Manage Change Through Collaboration and Team Work
- 1.5 hours on-demand video
- 2 articles
- 10 downloadable resources
- Full lifetime access
- Access on mobile and TV
- Certificate of Completion
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- Appreciate the nature of change today and its impact on people
- Distinguish the difference between change avoiders and chase chasers and their impact on change projects
- Understand the Emotional Change Curve
- Recognise the benefits of collaboration and change projects
- Describe what is meant by collaboration
- Identify the skills of collaboration
- Formulate a plan of action to be better at collaboration
- An open mind
- A desire to learn and then take action
Are you due to implement a change at work and want to get it right?
Have you ever tried to implement a change in your team to then be faced with objections and negativity?
Have you ever been part of a change at work and it was managed badly from start to finish?
Despite the fact we spend all our lives changing and learning, many of us never really enjoy change. Change can be difficult. Technological advances now mean that we have even more change to contend with, not just in our personal lives but also at work. If you are a manager or team leader implementing changes at work then you are faced with not only coping with your own feelings about change but also those of your colleagues and team members.
Because of my own personal experiences of change but also implementing change projects in organisations I decided to create a course covering the fundamentals of understanding change, focusing in particular on the people side of change.
This course helps managers and individuals get to grips with understanding the emotional impact of change and how people can make or break a change process. In addition the course will help you to understand why people respond to change differently – some getting on board with the change project straight away whilst others digging their heels in not wanting to change.
This is a short course giving you the “nitty-gritty of just what you need”, including useful tips and information so that you are ready for action with your next change project.
In many ways this short course is the only course you will need to understand and implement change. With every change project you work on you will build experience on top of this foundation of knowledge.
What students say about this course
“Enjoyed this course - very good recap of some basic change must-knows delivered in a friendly, positive way.” (Ian)
“Excellent course. Especially enjoyed the section on change avoiders and change chasers. Thanks !” (Varun)
“I got strong realisation towards my own experiences and emotional response to any change in work or personal life. Very useful indication on anatomy of change, team collaboration skills and things to consider when rolling out complex changes.” (Sandeep)
The course is made up of short videos, exercises and downloadable handouts. In addition to this you have access to me via messages and discussions. Once you joined the course, you will get all updates and new lectures free of charge in addition to supplementary material. There is also a 30 day money back guarantee if you are not happy.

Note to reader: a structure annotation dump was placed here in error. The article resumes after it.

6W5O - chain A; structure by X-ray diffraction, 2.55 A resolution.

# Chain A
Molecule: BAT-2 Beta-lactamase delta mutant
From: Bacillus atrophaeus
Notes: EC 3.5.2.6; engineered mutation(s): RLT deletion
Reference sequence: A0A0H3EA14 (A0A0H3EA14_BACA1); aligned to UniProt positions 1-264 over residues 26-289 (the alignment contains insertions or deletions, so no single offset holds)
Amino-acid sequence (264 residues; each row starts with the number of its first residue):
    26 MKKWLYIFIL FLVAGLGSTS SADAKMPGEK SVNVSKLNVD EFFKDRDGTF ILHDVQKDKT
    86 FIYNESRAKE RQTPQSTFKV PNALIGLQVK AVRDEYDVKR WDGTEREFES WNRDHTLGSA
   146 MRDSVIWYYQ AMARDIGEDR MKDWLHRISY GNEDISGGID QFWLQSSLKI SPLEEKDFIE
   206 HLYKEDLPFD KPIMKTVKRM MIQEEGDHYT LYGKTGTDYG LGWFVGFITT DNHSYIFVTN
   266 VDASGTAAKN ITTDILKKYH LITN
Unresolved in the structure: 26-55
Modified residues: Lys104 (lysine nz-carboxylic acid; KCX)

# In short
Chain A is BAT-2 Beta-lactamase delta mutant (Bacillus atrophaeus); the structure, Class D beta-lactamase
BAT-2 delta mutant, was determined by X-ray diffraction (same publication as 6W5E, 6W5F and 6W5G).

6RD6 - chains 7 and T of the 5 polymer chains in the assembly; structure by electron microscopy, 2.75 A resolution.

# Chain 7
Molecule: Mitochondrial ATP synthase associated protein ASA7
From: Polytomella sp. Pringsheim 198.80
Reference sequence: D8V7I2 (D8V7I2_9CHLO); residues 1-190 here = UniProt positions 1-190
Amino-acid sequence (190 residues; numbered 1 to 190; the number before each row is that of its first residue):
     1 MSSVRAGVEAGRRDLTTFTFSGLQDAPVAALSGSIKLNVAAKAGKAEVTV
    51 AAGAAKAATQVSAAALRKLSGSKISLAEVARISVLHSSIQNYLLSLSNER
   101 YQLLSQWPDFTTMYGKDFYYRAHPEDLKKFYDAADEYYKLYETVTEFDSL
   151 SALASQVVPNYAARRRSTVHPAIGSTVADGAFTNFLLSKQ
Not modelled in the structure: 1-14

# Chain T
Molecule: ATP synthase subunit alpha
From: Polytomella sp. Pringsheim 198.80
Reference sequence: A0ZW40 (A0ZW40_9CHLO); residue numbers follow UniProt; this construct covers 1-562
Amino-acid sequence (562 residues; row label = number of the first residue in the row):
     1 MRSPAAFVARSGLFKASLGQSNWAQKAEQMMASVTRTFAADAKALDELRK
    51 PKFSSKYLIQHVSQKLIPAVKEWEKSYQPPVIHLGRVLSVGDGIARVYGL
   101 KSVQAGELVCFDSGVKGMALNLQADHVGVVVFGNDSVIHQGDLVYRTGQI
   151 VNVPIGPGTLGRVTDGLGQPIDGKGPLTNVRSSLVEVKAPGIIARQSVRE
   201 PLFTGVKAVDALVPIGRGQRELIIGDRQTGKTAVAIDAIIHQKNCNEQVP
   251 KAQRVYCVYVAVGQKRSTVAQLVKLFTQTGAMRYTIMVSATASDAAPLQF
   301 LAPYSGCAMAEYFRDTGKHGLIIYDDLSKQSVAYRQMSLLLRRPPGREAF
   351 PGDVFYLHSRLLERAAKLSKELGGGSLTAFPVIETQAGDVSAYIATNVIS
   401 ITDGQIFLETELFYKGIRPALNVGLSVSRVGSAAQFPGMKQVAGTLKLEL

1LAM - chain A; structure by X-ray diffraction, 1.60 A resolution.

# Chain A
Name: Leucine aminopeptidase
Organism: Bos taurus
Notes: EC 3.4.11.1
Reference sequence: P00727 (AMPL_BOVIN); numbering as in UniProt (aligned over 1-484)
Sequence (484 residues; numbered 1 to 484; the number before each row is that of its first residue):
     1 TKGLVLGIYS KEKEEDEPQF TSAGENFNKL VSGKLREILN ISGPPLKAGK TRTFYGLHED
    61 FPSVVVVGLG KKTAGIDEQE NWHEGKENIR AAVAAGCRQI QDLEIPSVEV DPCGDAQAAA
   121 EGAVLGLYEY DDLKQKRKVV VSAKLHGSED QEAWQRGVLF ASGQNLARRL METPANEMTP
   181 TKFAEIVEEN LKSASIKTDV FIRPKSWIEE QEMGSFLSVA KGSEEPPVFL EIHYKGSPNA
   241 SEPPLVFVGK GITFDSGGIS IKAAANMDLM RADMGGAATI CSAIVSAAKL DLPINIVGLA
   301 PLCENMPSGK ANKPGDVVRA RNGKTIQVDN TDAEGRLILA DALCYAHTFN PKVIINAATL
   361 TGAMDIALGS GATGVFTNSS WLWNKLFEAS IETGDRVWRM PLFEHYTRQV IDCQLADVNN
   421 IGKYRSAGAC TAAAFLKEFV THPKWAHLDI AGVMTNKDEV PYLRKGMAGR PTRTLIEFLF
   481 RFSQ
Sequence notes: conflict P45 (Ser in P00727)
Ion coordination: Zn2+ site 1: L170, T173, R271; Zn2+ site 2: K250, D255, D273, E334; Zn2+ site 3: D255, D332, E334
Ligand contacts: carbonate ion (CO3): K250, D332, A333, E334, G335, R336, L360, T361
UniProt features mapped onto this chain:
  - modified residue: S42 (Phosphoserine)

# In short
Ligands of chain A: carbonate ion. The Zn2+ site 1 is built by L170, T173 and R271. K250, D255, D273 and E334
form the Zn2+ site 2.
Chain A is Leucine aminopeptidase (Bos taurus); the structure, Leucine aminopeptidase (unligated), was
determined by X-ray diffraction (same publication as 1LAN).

- Managers and Team Leaders
- Potential and New Managers
- People who want to understand the people side of change projects
- People who want to understand how collaboration can help change
This exercise helps students reflect about their own emotional responses to change and how understanding this can help them with future changes. The purpose of the exercise is so that students can tap into their own emotions so they understand the stages that people go through during change.
This exercise helps students to reflect about whether they are "Change Avoiders" or whether they are "Change Chasers". Also the exercise asks the student to think about what could they do to be more of a "Change Chaser". This exercise can help students to think about what action they can take after the course.
Belbin first began studying teams at Henley Management College in the 1970s.
Belbin created scenarios / simulations and tested them out time and time again with various teams. Initially he believed that if you put high intellect people together that they would be more successful. But he discovered that this wasn’t the case and that people had different skills / strengths. And intellect wasn’t really a feature.
The most successful companies
tended to be those with a mix of different people, i.e. those with a range of
different behaviours. In fact, eight separate
clusters of behaviour turned out to be distinctive and useful, with the balance
required dependent on the purpose and objectives of the team.
This lecture looks at the types and team members Belbin recognised
- Resource Investigator
- Team Worker
- Monitor Evaluator
- Completer Finisher
John Kotter’s book, ‘The Heart of Change’ (2002), presents a model for understanding and managing change. Each stage acknowledges a key principle relating to people' s response and approach to change, in which people see, feel and then change. The model is based on research which shows that there are eight critical steps an organisation or team needs to go through to ensure that change happens and sticks. This video quickly summarises the main steps.
Knoster argues that enduring organizational change requires the presence of these five elements: vision, skills, incentives, resources, and a plan:
Part of the power of this model is that - in addition to identifying elements that must be present for successful change management it also highlights specific emotional outcomes for your team when any one element is missing. This lecture explores the model.